Doug: Ah, Dr. Leman, I’m just sitting over here laughing. I just would love to do this with my children and print it off in big bold letters and leave it on the table, and Andrea and I are out for dinner and they’d come find that, oh, that would be awesome. Oh my gosh.

Dr. Leman: See I think, again, please don’t write to me and tell me, “I have a six-year-old and four-year-old and can’t go out to breakfast and leave them alone.” I understand that. But if you’ve got kids that are 12, 13 years of age, whatever, and you lay this note on them and they walk to school and sometimes they’d take a bus to school or whatever, I’d go out to breakfast, just leave for a while. I mean, do something that’s dramatic. Freak them out a little bit. Oh, Dr. Leman, you’re going to damage their psyche for life. No, we’re saying, “You know what, we’re sick of this. This is a disrespectful environment that you guys are really creating in our home and we’re done with it.”

Doug: So we do that. We get their attention, and we’re like, “We are resigning as the servants,” what’s the next step from here? What do we do next?

Dr. Leman: Well, they’ll come to the table, and they’re going to ask you to carry the ball and tell them what to do. And I think this is the second fun part. You don’t play that game. You say, “Hey, you guys know what this meeting’s about.” Because see, do you really believe that those kids don’t know what they’re supposed to do? Now let’s ask Andrea. How many times have you told the kids in your lifetime what they need to do?

Andrea: Over and over and over, I don’t know how many times.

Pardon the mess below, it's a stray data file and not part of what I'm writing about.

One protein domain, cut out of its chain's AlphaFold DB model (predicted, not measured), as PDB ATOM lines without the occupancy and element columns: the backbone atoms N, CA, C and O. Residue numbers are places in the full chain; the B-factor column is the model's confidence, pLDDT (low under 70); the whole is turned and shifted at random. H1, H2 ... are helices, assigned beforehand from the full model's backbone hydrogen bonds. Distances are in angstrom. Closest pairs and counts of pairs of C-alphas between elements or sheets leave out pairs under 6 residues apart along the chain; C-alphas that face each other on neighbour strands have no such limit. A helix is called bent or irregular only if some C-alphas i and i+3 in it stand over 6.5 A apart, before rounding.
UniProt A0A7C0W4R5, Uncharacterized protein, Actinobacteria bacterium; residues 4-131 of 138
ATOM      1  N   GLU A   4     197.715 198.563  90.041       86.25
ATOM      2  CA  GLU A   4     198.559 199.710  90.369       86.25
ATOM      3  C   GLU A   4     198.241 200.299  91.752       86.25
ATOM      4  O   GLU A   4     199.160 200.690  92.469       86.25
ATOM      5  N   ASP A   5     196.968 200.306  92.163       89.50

Dr. Leman: It’s countless. So my point is the kids know what they need to do. Now if they need a little help organizing that sooner or later in that discussion, yeah, you can add a couple of things, but it’s got to be clearly on them. What happens though is we do the shocker, we get their attention, and then we end up micromanaging everything and organizing everything. What I’m saying is don’t do that. At Leman Schools, at Leman Academy of Excellence, at one of our schools, we have a great reputation for putting on great plays. We put on Annie and Aladdin, and do you know that those plays that, I’m telling you, you’d think they were college students, if you saw how good they were. Do you know the lighting director is a seventh grader? The audio man is in sixth grade. I mean, the kids put the production on literally by themself. Do they have a faculty member who oversees everything? Yes. And he’s marvelous, does a great job, but it’s run by the students, the scholars.

Dr. Leman: And so what I’m saying is in your home, when it comes to all of these chores that needed to be done just to make our home a better place, make sure you don’t step in and micromanage everything because it won’t work.

Doug: So Dr. Leman, let’s get uber practical here, and Andrea, the kids are supposed to do dishes, and nobody’s washing dishes, and they’re slowly piling up on the counter. What do you do about that? I mean, do you just let the dishes keep piling up and…

Dr. Leman: Yeah, you do. But a terse statement from Andrea or from Doug would really help, like, “Wow. I was thinking maybe we’d have dinner here tonight, but I see the kitchen is not ready for dinner,” and walk out of the room. Take your bride, and if you got a Whataburger in town, have a Whataburger. They’re great burgers by the way.

Doug: Ooh, they are good.

Dr. Leman: “Oh, Dr. Leman we’re vegan.” Okay. Deal with it. Have a celery stick. I don’t care.

Doug: So Andrea…

Andrea: We’re laughing.

Doug: Yeah, but now you can have meatless burgers. So that works out. So I don’t know. So Andrea, it’s your home and all of a sudden dishes are piling up on the counter, which is one of the things that drives you nuts.

Andrea: Yeah, there’s nowhere to work.

Doug: Right. Could you be like, “Okay, we’re going out to dinner and I’m just going to let it keep piling up and let these kids fend for themselves,” could you do that?

Andrea: It’s not my personality. Right? Or maybe it’s not my pattern. My pattern is to kind of keep making little reminders and maybe wash a couple of the big things that are easy to just kind of, “Wow, this will make a big difference if I wash this big mixing bowl and…”